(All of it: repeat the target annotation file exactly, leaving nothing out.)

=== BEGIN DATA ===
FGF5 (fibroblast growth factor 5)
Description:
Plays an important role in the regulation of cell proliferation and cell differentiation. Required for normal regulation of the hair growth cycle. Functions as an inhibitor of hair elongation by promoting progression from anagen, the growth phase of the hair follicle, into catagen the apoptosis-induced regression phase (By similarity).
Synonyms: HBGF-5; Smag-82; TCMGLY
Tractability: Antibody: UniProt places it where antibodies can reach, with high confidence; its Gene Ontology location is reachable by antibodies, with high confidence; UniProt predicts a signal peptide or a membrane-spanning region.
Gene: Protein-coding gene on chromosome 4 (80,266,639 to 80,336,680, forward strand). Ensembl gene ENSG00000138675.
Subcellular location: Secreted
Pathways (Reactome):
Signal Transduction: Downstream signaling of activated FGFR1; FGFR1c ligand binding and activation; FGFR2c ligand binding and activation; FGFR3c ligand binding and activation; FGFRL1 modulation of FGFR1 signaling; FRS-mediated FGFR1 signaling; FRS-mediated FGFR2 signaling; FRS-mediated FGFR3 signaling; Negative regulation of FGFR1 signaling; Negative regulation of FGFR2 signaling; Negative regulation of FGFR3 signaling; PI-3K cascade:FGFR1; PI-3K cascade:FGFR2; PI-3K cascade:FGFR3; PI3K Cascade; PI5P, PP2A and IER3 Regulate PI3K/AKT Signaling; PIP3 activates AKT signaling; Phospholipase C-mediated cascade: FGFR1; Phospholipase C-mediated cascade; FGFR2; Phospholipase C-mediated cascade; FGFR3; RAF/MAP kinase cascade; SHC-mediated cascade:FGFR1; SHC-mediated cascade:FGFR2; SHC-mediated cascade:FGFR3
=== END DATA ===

FGF5 (fibroblast growth factor 5)
Description:
Plays an important role in the regulation of cell proliferation and cell differentiation. Required for normal regulation of the hair growth cycle. Functions as an inhibitor of hair elongation by promoting progression from anagen, the growth phase of the hair follicle, into catagen the apoptosis-induced regression phase (By similarity).
Synonyms: HBGF-5; Smag-82; TCMGLY
Tractability: Antibody: UniProt places it where antibodies can reach, with high confidence; its Gene Ontology location is reachable by antibodies, with high confidence; UniProt predicts a signal peptide or a membrane-spanning region.
Gene: Protein-coding gene on chromosome 4 (80,266,639 to 80,336,680, forward strand). Ensembl gene ENSG00000138675.
Subcellular location: Secreted
Pathways (Reactome):
Signal Transduction: Downstream signaling of activated FGFR1; FGFR1c ligand binding and activation; FGFR2c ligand binding and activation; FGFR3c ligand binding and activation; FGFRL1 modulation of FGFR1 signaling; FRS-mediated FGFR1 signaling; FRS-mediated FGFR2 signaling; FRS-mediated FGFR3 signaling; Negative regulation of FGFR1 signaling; Negative regulation of FGFR2 signaling; Negative regulation of FGFR3 signaling; PI-3K cascade:FGFR1; PI-3K cascade:FGFR2; PI-3K cascade:FGFR3; PI3K Cascade; PI5P, PP2A and IER3 Regulate PI3K/AKT Signaling; PIP3 activates AKT signaling; Phospholipase C-mediated cascade: FGFR1; Phospholipase C-mediated cascade; FGFR2; Phospholipase C-mediated cascade; FGFR3; RAF/MAP kinase cascade; SHC-mediated cascade:FGFR1; SHC-mediated cascade:FGFR2; SHC-mediated cascade:FGFR3